Species Orchid Society of

Western Australia (Inc)

 

Recently Identified Paphiopedilum Species


The Orchid Digest July- September 2017 included a paper by Cavestro, Gruss and Koopowitz about 6 newly identified Paphiopedilum species:


Paphiopedilum agusii (accepted by Kew);
Paphiopedilum bungebelangii (accepted by Kew);
Paphiopedilum dodyanum (accepted by Kew);
Paphiopedilum lunatum (accepted by Kew);
Paphiopedilum notatisepalum (accepted by Kew); and
Paphiopedilum zulhermanianum (accepted by Kew)


In the following issue, January-March 2018, Koopowitz, Lamwiriyakul and Laohapat published information on another newly identified species. Paphiopedilum myanmaricum (not yet accepted by Kew). This article prepared for the Paphiopedilum Study Group demonstrates that new species are regularly being identified, in part resulting from better access to previously inaccessible locations and partly from improved identification techniques including DNA sequencing
For the purposes of this discussion, the Plant List supported by Kew and several leading herbaria http://powo.science.kew.org/? is used as a searchable reference as it provides details of those Paphiopedilum species where the identification is accepted.
Recognised authors and taxonomists including Dr Guido Braem, Dr Phillip Cribb, the late Dr Jack Fowlie, Harold Koopowitz, Olaf Gruss, the late Holger Perner and Dr Tanaka as well as many others are constantly working with this genus to properly identify species and using DNA sequencing to supplement to the traditional bases for identification. As species orchid enthusiasts, improving our knowledge and understanding of the taxonomical procedures involved in validly identifying and obtaining recognition for a previously unidentified plant species is important in understanding why plant genera and species change as we develop better tools and procedures for their identification.
Dr Tanaka is recognised as a very knowledgeable enthusiast lists “new” species on his webpage at http://www.orchid.or.jp/orchid/people/tanaka/indexe.html In doing so, he states that his page is not for scientists or botanists, but is targeted to enthusiasts, thereby avoiding the classification disputes that continue to plague taxonomy. My visit to his website revealed a further three new species that are covered in this article, Paphiopedilum natasche (accepted by Kew), Paphiopedilum papilio-laoticus (not yet accepted by Kew) and Paphiopedilum rohmanii (not yet accepted by Kew). All the photos in this article are, unless otherwise stated, from Dr Tanaka’s webpage.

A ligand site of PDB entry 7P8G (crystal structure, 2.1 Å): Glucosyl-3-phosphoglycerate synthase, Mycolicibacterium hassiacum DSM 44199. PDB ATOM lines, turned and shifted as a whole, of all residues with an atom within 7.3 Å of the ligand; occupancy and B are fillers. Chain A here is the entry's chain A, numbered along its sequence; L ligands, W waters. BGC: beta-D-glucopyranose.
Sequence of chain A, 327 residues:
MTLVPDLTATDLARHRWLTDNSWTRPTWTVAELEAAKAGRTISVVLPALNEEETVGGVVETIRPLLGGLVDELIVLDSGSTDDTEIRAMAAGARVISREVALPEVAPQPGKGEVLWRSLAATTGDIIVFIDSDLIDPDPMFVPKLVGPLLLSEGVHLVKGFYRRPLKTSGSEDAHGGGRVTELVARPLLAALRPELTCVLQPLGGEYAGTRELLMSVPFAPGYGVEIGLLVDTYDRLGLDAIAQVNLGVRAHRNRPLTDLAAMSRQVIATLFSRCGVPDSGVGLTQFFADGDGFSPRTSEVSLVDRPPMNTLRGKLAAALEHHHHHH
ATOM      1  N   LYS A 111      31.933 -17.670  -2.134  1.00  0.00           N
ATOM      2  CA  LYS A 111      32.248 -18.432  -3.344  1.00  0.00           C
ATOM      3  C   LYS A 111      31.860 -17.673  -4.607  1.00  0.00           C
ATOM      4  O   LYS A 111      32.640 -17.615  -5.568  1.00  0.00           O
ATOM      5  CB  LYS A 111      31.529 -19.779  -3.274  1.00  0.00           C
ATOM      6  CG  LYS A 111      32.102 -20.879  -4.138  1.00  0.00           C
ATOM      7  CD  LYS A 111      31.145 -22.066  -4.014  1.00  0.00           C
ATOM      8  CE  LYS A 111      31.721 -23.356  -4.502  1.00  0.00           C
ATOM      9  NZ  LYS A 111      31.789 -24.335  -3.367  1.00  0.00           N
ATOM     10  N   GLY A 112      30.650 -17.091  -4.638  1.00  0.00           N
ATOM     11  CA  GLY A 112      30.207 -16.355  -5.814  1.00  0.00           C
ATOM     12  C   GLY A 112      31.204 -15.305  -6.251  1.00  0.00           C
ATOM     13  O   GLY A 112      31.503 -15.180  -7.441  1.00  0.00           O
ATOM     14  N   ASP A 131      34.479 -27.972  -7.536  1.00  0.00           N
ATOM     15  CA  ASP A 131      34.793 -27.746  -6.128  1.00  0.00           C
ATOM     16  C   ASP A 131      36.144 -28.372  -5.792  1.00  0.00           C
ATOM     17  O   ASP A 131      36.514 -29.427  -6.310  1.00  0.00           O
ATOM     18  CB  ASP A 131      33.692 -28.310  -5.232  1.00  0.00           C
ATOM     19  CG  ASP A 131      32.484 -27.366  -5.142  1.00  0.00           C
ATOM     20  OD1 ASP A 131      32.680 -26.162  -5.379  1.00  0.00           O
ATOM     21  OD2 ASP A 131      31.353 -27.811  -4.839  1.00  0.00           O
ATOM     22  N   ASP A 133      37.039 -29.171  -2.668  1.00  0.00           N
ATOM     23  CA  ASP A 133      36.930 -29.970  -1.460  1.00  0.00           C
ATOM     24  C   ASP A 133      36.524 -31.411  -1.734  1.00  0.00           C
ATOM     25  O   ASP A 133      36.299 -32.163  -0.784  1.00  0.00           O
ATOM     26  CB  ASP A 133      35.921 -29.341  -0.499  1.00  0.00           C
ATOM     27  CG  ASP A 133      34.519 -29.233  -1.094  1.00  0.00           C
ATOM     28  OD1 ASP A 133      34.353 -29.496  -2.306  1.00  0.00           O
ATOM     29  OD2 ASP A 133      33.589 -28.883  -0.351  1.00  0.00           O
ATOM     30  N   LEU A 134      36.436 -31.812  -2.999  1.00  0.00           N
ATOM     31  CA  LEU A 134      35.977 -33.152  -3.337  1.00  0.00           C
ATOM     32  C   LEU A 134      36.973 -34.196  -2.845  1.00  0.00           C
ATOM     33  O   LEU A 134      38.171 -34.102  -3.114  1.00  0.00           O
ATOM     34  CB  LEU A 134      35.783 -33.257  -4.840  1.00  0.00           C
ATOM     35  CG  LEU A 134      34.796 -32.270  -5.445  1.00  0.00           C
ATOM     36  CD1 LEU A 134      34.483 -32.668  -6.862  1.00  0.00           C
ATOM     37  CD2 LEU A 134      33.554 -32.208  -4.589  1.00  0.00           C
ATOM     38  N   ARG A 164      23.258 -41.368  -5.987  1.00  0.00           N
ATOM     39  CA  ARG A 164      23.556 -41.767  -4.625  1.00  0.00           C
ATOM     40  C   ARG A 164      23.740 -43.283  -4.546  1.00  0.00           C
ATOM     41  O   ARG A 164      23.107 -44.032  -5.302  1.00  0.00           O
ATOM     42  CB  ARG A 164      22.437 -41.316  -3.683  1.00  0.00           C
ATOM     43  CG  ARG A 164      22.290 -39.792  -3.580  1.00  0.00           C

Paphiopedilum agusii. Cavestro & N. Bougourd 2017 Subgenus Sigmatopetalum, Section Barbata, Subsection Chloroneura is a recently described species from 900m in Central Java (Indonesia). The species is named for Agus Marup, a local Javanese nurseryman who found, grew and flowered the plant that was later identified.
While the flower is said to be somewhat similar to Paphiopedilum argus (Rchb.f.) Stein and Paphiopedilum javanicum (Reinw. ex Lindl.)Stein, it differs from the latter in that it has a wider dorsal sepal (largely ovate and not elliptic), oblong petals (not narrowly oblong) and a sub circular staminode (not reniform = kidney-shaped). It is also somewhat similar to Paphiopedilum callosum and Paphiopedilum barbatum. Additional research is required to determine whether or not it is in fact a new species, or a variant form of one of the species to which it is similar.

Paphiopedilum agusii.

Paphiopedilum agusii staminode

 

 

Paphiopedilum agusii in situ

 

Paphiopedilum bungebelangii Metusala Section Barbata
A new species that is closely related to Paphiopedilum barbatum, Paphiopedilum bungebelangii differs as its undulate, yellow/green petals with darker green stripes lack the characteristic black warts of Paphiopedilum barbatum. Its name means beautiful flower (bunge = flower and belangi = beautiful). This species was found at 1,550-1,650 m in Aceh province and described in the Edinburgh Journal of Botany, March 2017. P.1-10 by D. Metusala. Paphiopedilum bungebelangii also resembles Paphiopedilum robinsonianum which is found nearby.

Photo: David Ng. Published in Orchid Digest Jul-Sept 2017

Photo: Dody Nugrohu. Published in Orchid Digest Jul-Sept 2017

 

 

 

 

Paphiopedilum bungebelangii in situ Aceh
Photo: Frankie Handoyo, Published in Orchid Digest Jul-Sept 2017

 

 

 

 

 

 

 

 

 

 

 

Paphiopedilum dodyanum Cavestro 2017 section Cochlopetalum
This newly described species, also from Aceh, was found in 2016 at 1,300m in the Gayo region of Aceh, some 500 km from where Paphiopedilum liemianum can be found. It is similar to Paphiopedilum liemianum and Paphiopedilum moquettianum but differs from Paphiopedilum liemianum as it has mottled leaves, a green, spotted brown dorsal sepal, and an ovate-rhombic staminode, although it shares the heavily pigmented leaf under-sides of Paphiopedilum liemianum. When compared with Paphiopedilum moquettianum, the background colour in the dorsal is green rather than yellow.

This new species was described in The Internet Orchid Species Photo Encyclopedia Nomenclature Note April 2017 by Dr. William Cavestro. It was named for Dody Nugrohro, owner of Djuwita Nursery.


Photo by David Ng

 

 

 

 

 

 

 

 

Paphiopedilum lunatum Metusala 2017 section Barbata
This species was found in Aceh, and described was described in the Edinburgh Journal of Botany, March 2017 74(1) p.1-10 by D. Metusala. It is closely related to Paphiopedilum javanicum but differs in its longer,
oblong-elliptic petals. In fact, it was originally thought to be a red form of Paphiopedilum tonsum that has been for sale for some time. It has also been suggested that it might be a natural hybrid between Paphiopedilum javanicum and Paphiopedilum tonsum. This view is rejected by Metusala as he says it is a much larger flower than either of these species, and has much longer petals.

 


Paphiopedilum lunatum

Photo source

 

 

 

 

 

 

 

 

 

 

Paphiopedilum lunatum in situ

 

Paphiopedilum myanmaricum Koop., Lamwir. & Laohap. sp. nov. subgenus Brachypetalum